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Some "bloody design consistency" on the Underground
September 18, 2009 4:33 PM   Subscribe

Eiichi’s self-confessed shock is now hopefully more understandable – he was not simply being asked to rework an old typeface, he was being asked to touch up an acknowledged “Old Master.” Johnstone Sans - A Typeface for the Underground.

Johnston Sans helped begat the also classic Gill Sans, created by the now infamous Eric Gill (Previously)

The undergroud font is commercially available from P22.

Britsh Rail commisioned its own typeface in the 1960's known as the Rail Alphabet (new version here), created by Jock Kinneir and Margaret Calvert who also produced the system for Britain's road and motorway signage (a free version is available here).
posted by badrolemodel (25 comments total) 30 users marked this as a favorite

 
Also previously.
posted by badrolemodel at 4:36 PM on September 18, 2009


I totally only just now grasped that the obsession with typefaces is equivalent in some respects to avidity for calligraphy. Avidity for calligraphy, say that three times fast.
posted by XMLicious at 4:40 PM on September 18, 2009 [1 favorite]


The author keeps referring to "san serif", when it should be "sans serif", no?
posted by mrnutty at 4:45 PM on September 18, 2009


It's obviously the small Mediterranean island nation of San Seriffe.
posted by Joakim Ziegler at 4:52 PM on September 18, 2009


San Seriffe is in the Indian Ocean, JZ. Usually.
posted by hattifattener at 4:58 PM on September 18, 2009


And it's apparently normally spelled with a double R as well. Neither of those make much sense to me, so I'm claiming artistic license.
posted by Joakim Ziegler at 5:01 PM on September 18, 2009


I like the font that looks all bloody. Why don't we ever see any articles about it?

/flamebait
posted by mccarty.tim at 5:09 PM on September 18, 2009 [5 favorites]


And Omar Sharif has a brother named San. (And another brother named John, but that's another derail... oops, shouldn't have said 'derail' in a thread related to a subway system).
posted by wendell at 5:14 PM on September 18, 2009


That was a fascinating read. Thanks for sharing.
posted by Caduceus at 5:27 PM on September 18, 2009


I have been looking for an electronic copy of Rail Alphabet. But at £100 per weight (and £1000 for the whole thing), I think that I'll have to make do with Helvetica.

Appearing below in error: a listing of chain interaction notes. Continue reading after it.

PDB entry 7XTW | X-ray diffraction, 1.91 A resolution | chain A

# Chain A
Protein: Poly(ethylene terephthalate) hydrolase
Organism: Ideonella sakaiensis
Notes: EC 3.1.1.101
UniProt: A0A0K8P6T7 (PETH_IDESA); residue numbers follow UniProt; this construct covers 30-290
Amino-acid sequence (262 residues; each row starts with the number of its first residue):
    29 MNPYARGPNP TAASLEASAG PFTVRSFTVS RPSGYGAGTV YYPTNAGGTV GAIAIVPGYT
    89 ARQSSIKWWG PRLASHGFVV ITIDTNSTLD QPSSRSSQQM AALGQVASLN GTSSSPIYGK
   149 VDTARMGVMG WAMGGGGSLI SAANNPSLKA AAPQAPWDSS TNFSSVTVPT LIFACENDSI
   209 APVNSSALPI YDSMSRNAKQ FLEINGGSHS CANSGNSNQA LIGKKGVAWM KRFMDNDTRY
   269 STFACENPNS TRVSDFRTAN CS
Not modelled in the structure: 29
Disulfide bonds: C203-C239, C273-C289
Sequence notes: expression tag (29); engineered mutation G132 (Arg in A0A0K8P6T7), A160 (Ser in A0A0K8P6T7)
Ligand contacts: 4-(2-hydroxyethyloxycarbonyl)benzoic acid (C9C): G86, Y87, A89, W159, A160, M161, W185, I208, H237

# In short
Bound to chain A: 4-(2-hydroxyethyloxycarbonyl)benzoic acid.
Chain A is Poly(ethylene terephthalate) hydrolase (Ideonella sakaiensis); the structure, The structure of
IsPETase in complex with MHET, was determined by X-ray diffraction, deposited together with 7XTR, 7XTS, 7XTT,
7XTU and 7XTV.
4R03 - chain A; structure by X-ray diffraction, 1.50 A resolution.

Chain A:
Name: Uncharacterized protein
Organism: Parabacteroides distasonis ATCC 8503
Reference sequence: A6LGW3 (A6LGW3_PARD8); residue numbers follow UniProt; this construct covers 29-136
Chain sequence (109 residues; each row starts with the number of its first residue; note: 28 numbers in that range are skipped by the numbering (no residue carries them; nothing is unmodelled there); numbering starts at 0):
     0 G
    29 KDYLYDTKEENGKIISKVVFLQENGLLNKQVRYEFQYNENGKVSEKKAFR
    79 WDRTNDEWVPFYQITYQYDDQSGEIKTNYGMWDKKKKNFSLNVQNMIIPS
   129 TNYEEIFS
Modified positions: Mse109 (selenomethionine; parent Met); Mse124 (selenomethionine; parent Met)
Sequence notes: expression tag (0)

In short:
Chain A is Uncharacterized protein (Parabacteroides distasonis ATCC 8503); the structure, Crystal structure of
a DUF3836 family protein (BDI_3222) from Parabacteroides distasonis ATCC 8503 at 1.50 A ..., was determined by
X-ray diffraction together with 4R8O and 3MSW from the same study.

posted by acb at 6:00 PM on September 18, 2009


Btw, I wonder how much the redigitisation of Rail Alphabet ties in with nostalgia for pre-Thatcherite public institutions noted in the Keep Calm And Carry On thread. It's certainly good timing, if nothing else.
posted by acb at 6:30 PM on September 18, 2009


This is very interesting. Terrific post.
posted by Methylviolet at 7:08 PM on September 18, 2009


Cool! I've never known much about typography, but now I'm fascinated. Has any fiction been written involving the subject, even tangentially?
posted by stray at 1:14 AM on September 19, 2009


Fantastic typefaces. Thanks for this.
posted by Lleyam at 1:47 AM on September 19, 2009


the litthe squares instead of over the i & j's get me every time. *swoon*
posted by dabitch at 2:57 AM on September 19, 2009


Johnston Sans works brilliantly as an upper-case display face on big notices saying TICKET OFFICE or WAY OUT or THE LONDON TRANSPORT PASSENGER BOARD HEREBY GIVE NOTICE THAT THIS FOOTPATH IS A PRIVATE FOOTPATH. That's what it was designed for, after all. But it doesn't work so well in lower-case on all the posters you see around the Underground saying Transport for London would like to apologise to all its customers for the delays to their journey yesterday. It does the job of giving the transport system a strong brand identity, but it doesn't alter the fact that most of the signage on the Underground is a mess: too much information, too much clutter, and a lot of the really important information hidden away where you can't find it.

I'm a Londoner, so naturally I love the classic London Underground designs (doesn't everybody?) and Edward Johnston and Frank Pick are up there in my personal pantheon of saints. On the other hand, I sometimes think that the reputation of Johnston Sans as a 'design classic' is as much of a hindrance as a help to good design on the Tube, in that it makes TfL complacent about their brand identity and prevents a radical rethink of Tube signage. Take the furore last week over the redesign of the Tube map. (Explanation for non-Londoners: the tube map was redesigned to remove the River Thames. There was such an outcry that Boris Johnson has now ordered the Thames to be put back. More details here.) I think it's great that Londoners feel so possessive about the Tube map. (How often do you see the general public getting so passionate about a piece of design?) But the fact remains that the current version of the Tube map is overloaded with information and badly needs decluttering. The same is true of Tube signage in general.
posted by verstegan at 3:24 AM on September 19, 2009 [2 favorites]


Blimey. I've just been Metafiltered. How... Well... Meta.

"John Bull" is my pen name - that's my blog and I wrote the article. *giggles and blushes. But in a manly way.*

Another fun fact about Eiichi that I didn't put in the article - he was also the key player in the design of Meiryo, the standard Japanese display typeface used by Vista (and Windows 7).

@verstegan - Johnston can work well at lower point sizes - that's one of the major reasons it was redesigned - but you are correct in that TfL could probably do with hiring someone with a decent knowledge of Information Architecture.